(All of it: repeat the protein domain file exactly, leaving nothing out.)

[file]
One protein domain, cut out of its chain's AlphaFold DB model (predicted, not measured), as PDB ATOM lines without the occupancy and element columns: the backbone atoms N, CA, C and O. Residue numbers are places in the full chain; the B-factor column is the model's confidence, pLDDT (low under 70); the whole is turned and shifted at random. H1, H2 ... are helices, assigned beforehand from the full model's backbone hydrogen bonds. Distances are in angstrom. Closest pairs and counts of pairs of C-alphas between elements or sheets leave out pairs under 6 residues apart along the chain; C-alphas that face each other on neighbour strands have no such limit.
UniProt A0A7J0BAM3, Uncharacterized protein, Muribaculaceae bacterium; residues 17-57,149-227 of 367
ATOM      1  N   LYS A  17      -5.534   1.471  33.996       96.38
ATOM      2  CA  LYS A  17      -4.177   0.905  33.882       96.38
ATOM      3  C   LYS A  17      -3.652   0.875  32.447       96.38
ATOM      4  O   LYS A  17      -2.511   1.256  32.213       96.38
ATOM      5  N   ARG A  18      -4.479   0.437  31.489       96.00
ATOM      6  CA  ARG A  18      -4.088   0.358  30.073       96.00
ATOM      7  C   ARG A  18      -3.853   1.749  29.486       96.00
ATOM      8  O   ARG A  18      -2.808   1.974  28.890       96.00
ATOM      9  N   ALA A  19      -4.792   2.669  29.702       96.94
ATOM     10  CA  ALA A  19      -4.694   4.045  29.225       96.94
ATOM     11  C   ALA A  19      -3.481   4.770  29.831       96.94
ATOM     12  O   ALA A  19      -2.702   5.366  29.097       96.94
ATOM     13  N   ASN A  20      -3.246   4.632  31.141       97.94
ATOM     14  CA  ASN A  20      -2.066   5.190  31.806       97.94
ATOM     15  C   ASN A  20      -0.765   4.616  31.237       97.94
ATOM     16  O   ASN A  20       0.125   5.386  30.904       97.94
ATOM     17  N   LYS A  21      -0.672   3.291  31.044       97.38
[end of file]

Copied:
One protein domain, cut out of its chain's AlphaFold DB model (predicted, not measured), as PDB ATOM lines without the occupancy and element columns: the backbone atoms N, CA, C and O. Residue numbers are places in the full chain; the B-factor column is the model's confidence, pLDDT (low under 70); the whole is turned and shifted at random. H1, H2 ... are helices, assigned beforehand from the full model's backbone hydrogen bonds. Distances are in angstrom. Closest pairs and counts of pairs of C-alphas between elements or sheets leave out pairs under 6 residues apart along the chain; C-alphas that face each other on neighbour strands have no such limit.
UniProt A0A7J0BAM3, Uncharacterized protein, Muribaculaceae bacterium; residues 17-57,149-227 of 367
ATOM      1  N   LYS A  17      -5.534   1.471  33.996       96.38
ATOM      2  CA  LYS A  17      -4.177   0.905  33.882       96.38
ATOM      3  C   LYS A  17      -3.652   0.875  32.447       96.38
ATOM      4  O   LYS A  17      -2.511   1.256  32.213       96.38
ATOM      5  N   ARG A  18      -4.479   0.437  31.489       96.00
ATOM      6  CA  ARG A  18      -4.088   0.358  30.073       96.00
ATOM      7  C   ARG A  18      -3.853   1.749  29.486       96.00
ATOM      8  O   ARG A  18      -2.808   1.974  28.890       96.00
ATOM      9  N   ALA A  19      -4.792   2.669  29.702       96.94
ATOM     10  CA  ALA A  19      -4.694   4.045  29.225       96.94
ATOM     11  C   ALA A  19      -3.481   4.770  29.831       96.94
ATOM     12  O   ALA A  19      -2.702   5.366  29.097       96.94
ATOM     13  N   ASN A  20      -3.246   4.632  31.141       97.94
ATOM     14  CA  ASN A  20      -2.066   5.190  31.806       97.94
ATOM     15  C   ASN A  20      -0.765   4.616  31.237       97.94
ATOM     16  O   ASN A  20       0.125   5.386  30.904       97.94
ATOM     17  N   LYS A  21      -0.672   3.291  31.044       97.38